Three days ago, the ‘exclaiming’ heart (below, right) seemed to me a little bit cartoonish, funny, just this side of ironic. . . reminding me of Lynda Barry‘s work somehow (if even a little).


heart exclaiming

Today, it looks stunned. Vulnerable. And we are, with news that Jack has lymphoma. Either Stage III or IV. There is so much to say about it, and him, but I am at the tail end of a day that featured one thing after another, just about every hour and a half (most of it good) and the pull toward either my book (DeLillo’s “Libra”) or ‘the crap out zone’ (TV and a snack) is too strong.

I’ll leave you with two images — the first of one of the amazing catalpa trees towering in our yard. This time of year, the orchid-like blossoms tumble down the roof of our garage and litter the walk and plants below. Until they turn start to stink in rotting piles of brown, I feel like royalty… walking the petal-strewn path!

Catalpa blooming

Catalpa blooming

And, one of the places I like to sit and read.

one place I like to read

perfect height off the floor!

Waiting is done


This is the finished “Waiting for Jessie” quilt. It had a strange history (see below) with much cutting and moving of pieces.  I started with a lot more purples.  At one point there was a little Japanese doll fabric square in the border.  The moon was bigger.  When the quilt resurfaced after a long hiatus of being hidden in a pile, I renewed my efforts to finish for my friend’s birthday in July (originally it was for her 50th – and made during a time when she was often up late waiting for her daughter to get home.  Now that daughter is a senior in college and her younger child just graduated from high school!!).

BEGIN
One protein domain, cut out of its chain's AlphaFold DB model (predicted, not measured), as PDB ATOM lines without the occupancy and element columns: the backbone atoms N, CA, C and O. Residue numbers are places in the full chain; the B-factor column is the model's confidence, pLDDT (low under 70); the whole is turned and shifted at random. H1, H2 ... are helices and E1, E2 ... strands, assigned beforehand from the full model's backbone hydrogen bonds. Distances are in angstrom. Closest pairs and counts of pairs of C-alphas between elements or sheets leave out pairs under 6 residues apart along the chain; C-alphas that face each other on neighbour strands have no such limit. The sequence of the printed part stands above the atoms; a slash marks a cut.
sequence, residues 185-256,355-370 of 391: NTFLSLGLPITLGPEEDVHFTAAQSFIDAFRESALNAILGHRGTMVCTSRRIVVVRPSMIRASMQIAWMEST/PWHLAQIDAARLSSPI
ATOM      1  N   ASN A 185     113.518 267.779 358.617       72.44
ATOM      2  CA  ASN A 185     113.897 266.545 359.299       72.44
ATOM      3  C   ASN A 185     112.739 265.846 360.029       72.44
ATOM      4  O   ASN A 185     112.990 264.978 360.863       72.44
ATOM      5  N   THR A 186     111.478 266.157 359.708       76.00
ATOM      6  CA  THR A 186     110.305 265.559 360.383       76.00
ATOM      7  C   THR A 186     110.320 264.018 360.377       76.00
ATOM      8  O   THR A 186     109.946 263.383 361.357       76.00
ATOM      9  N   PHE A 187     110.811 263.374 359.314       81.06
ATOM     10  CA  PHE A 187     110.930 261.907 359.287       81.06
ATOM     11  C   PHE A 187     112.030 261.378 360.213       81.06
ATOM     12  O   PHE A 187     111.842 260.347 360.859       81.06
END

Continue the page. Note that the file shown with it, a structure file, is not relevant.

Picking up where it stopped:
A couple of weeks in, during this round, I found myself hating the raw-edged trees with their zig-zag stitching, but wasn’t willing to begin again, so I kept embellishing to try and make them ok.  Added some mottled red kimono silk as a path.  I like that path.

But, the trees never really got to a place where I think they are ok.  I added some batik that looked like trees, and that helped, but mostly because it distracts you from the trees in the central square.

Because the process was a series of problem-fixes like that, and because I was trying to incorporate some new approaches as well (prime among them – more embroidery), it’s not surprising that it’s not quite a fully realized piece.

But this is how life goes (or mine does anyway).  We start.  We change our minds. We botch. We fix. We experiment.  And, at some point, it’s good enough.

Here’s the years-old starting point:


another day, another stitch